Authors: Peter Thomison

Corn growth is well ahead of normal in many Ohio corn fields. Tasselling and silking were evident in many April planted fields last week. We don’t usually expect to reach this stage of development until mid July. The flowering stage in corn is the most critical period in the development of a corn plant from the standpoint of grain yield determination. Stress conditions such as drought or hail damage have the greatest impact on yield potential during the reproductive stage. The following are some key steps in the corn pollination process.

Pollen shed usually begins two to three days prior to silk emergence and continues for five to eight days with peak shed on the third day. Under very dry conditions, silk emergence may be delayed, and such “asynchronization” of pollen shed and silking may result in poor kernel set and reduced grain yields. On a typical midsummer day, peak pollen shed occurs in the morning between 9:00 and 11:00 a.m. followed by a second round of pollen shed late in the afternoon.

This year I’ve seen many corn plants that have started to silk prior to tassel emergence and pollen shed. This atypical pattern of flowering may be related to the unusual growing conditions we’ve experienced, at least up until recently, relatively moderate temperatures and abundant moisture (i.e. minimal stress). Differences in flowering patterns among hybrids may also be contributing this early silking.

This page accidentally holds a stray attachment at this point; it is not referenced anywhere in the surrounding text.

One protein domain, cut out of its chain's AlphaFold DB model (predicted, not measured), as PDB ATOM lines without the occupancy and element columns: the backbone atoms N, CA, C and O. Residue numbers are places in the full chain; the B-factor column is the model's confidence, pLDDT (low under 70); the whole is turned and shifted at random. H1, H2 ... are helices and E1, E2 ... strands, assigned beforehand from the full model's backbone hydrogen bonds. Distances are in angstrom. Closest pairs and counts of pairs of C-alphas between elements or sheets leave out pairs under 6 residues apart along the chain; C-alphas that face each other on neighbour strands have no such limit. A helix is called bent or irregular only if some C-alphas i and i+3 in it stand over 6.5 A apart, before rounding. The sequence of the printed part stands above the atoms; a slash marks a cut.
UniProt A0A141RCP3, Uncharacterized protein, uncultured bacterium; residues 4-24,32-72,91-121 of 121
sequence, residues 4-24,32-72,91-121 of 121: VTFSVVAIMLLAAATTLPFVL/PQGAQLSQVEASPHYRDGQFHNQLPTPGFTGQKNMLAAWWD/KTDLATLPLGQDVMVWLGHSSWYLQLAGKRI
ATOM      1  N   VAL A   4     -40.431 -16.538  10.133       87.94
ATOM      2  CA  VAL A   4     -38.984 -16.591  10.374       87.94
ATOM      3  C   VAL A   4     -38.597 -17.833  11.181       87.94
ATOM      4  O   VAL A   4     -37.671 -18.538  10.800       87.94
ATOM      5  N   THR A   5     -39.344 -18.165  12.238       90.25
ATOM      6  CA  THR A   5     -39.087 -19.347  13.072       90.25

The tassel is usually fully emerged and "stretched out" before any pollen is shed. Pollen shed begins in the middle of the central spike of the tassel and spreads out later over the whole tassel with the lower branches last to shed pollen. This year, in another departure from the norm, I’ve seen many corn plants with tassels that have started to shed pollen before they have completely emerged from the whorl.

Pollen grains are borne in anthers, each of which contains a large number of pollen grains. The anthers open and the pollen grains pour out in early to mid morning after dew has dried off the tassels. Pollen is light and is often carried considerable distances by the wind. However, most of it settles within 20 to 50 feet.

Pollen shed is not a continuous process. It stops when the tassel is too wet or too dry and begins again when temperature conditions are favorable. Pollen stands little chance of being washed off the silks during a rainstorm as little to none is shed when the tassel is wet. Also, silks are covered with fine, sticky hairs, which serve to catch and anchor pollen grains.